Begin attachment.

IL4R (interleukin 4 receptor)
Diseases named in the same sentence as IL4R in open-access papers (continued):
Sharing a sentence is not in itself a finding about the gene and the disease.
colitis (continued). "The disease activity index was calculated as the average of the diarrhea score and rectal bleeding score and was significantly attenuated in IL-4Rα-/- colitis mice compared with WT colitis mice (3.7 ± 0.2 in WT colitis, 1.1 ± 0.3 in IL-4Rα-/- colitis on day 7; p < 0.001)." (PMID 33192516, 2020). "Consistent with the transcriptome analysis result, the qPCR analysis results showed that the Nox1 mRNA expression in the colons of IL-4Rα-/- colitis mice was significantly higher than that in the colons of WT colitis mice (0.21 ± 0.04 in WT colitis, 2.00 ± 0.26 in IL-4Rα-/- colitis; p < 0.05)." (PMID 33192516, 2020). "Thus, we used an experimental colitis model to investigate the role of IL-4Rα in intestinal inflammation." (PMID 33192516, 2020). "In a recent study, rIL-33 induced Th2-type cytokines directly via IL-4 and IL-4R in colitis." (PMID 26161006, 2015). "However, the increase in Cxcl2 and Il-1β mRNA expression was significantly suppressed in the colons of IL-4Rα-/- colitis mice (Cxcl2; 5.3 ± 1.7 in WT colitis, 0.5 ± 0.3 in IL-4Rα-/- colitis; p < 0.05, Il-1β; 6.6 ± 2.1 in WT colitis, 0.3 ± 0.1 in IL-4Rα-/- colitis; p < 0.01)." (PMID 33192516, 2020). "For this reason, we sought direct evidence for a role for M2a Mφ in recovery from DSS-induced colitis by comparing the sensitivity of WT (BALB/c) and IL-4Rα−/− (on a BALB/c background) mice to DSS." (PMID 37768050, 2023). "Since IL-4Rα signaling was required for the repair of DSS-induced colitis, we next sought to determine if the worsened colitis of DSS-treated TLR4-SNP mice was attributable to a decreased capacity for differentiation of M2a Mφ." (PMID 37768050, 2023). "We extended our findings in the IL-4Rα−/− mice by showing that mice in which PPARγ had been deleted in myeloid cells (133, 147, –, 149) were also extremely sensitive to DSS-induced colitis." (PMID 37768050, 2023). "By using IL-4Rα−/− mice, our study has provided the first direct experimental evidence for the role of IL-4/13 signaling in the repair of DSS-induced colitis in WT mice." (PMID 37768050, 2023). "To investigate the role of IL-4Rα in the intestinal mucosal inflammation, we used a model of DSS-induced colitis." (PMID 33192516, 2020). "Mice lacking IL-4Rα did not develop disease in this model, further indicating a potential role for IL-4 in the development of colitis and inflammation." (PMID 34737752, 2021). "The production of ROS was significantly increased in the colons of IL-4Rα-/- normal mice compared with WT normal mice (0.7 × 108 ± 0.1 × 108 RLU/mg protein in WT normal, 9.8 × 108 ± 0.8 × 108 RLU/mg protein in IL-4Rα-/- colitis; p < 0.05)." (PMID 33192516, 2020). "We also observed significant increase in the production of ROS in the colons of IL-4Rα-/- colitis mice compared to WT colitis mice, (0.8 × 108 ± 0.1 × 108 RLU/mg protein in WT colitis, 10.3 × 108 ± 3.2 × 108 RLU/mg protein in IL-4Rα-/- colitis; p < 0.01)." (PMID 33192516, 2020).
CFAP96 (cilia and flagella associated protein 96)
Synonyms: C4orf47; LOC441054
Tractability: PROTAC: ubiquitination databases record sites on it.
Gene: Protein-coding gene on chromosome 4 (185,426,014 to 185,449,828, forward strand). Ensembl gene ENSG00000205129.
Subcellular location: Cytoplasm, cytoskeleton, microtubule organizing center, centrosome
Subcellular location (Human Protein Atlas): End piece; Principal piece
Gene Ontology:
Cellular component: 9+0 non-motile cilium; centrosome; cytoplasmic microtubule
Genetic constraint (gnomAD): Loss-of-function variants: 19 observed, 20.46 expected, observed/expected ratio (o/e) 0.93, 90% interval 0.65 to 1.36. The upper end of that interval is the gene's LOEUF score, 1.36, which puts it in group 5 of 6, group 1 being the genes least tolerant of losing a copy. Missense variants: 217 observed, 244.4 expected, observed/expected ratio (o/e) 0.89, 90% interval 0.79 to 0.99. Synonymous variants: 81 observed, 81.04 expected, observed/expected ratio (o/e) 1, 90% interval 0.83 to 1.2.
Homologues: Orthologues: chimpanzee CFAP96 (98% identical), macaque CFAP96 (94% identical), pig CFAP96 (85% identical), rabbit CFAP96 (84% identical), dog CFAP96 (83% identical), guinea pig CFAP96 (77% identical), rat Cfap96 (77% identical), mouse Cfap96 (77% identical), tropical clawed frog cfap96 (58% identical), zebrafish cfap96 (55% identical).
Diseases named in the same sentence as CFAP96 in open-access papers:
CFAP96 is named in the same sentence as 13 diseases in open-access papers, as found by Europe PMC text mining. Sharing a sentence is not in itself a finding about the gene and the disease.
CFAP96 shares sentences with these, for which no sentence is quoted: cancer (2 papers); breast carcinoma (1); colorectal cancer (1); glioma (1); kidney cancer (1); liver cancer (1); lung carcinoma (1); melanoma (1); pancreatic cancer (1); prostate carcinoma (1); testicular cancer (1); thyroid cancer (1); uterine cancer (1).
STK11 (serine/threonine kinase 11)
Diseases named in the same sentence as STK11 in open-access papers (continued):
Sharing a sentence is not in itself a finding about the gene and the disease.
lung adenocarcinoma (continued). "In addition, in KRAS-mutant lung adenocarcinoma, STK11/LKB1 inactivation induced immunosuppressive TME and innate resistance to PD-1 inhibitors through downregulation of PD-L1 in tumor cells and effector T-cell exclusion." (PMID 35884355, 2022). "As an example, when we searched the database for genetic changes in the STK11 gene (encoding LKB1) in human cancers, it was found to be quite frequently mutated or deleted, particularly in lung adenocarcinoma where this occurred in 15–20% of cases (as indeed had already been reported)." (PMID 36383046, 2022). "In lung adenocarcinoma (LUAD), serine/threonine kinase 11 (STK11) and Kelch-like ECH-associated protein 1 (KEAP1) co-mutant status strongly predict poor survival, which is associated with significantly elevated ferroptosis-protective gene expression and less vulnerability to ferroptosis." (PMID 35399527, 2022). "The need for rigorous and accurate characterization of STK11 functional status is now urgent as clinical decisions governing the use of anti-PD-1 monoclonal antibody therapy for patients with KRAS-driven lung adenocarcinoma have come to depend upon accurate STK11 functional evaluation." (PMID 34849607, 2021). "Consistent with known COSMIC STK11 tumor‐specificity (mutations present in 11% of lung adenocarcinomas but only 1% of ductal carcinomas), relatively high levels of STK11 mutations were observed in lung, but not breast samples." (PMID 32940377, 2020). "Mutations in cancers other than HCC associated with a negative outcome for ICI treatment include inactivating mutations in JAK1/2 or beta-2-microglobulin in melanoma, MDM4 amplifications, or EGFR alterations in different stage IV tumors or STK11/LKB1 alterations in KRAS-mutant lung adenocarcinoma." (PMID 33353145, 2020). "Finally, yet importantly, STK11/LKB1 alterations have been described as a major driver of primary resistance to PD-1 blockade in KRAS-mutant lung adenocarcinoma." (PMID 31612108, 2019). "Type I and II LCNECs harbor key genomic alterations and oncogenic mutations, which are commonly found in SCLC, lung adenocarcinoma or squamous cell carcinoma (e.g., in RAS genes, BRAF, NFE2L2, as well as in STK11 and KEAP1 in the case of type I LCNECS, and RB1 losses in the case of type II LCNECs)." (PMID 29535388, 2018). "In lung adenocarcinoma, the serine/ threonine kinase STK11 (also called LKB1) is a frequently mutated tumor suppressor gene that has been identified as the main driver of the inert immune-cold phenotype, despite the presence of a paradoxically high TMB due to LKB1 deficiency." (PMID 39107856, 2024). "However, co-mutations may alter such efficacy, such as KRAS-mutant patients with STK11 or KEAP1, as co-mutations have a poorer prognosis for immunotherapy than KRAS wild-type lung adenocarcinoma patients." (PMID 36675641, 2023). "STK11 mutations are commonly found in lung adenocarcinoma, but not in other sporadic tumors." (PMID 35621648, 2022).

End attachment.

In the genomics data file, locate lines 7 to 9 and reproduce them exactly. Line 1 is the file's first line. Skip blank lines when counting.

Tractability: PROTAC: ubiquitination databases record sites on it.
Gene: Protein-coding gene on chromosome 4 (185,426,014 to 185,449,828, forward strand). Ensembl gene ENSG00000205129.
Subcellular location: Cytoplasm, cytoskeleton, microtubule organizing center, centrosome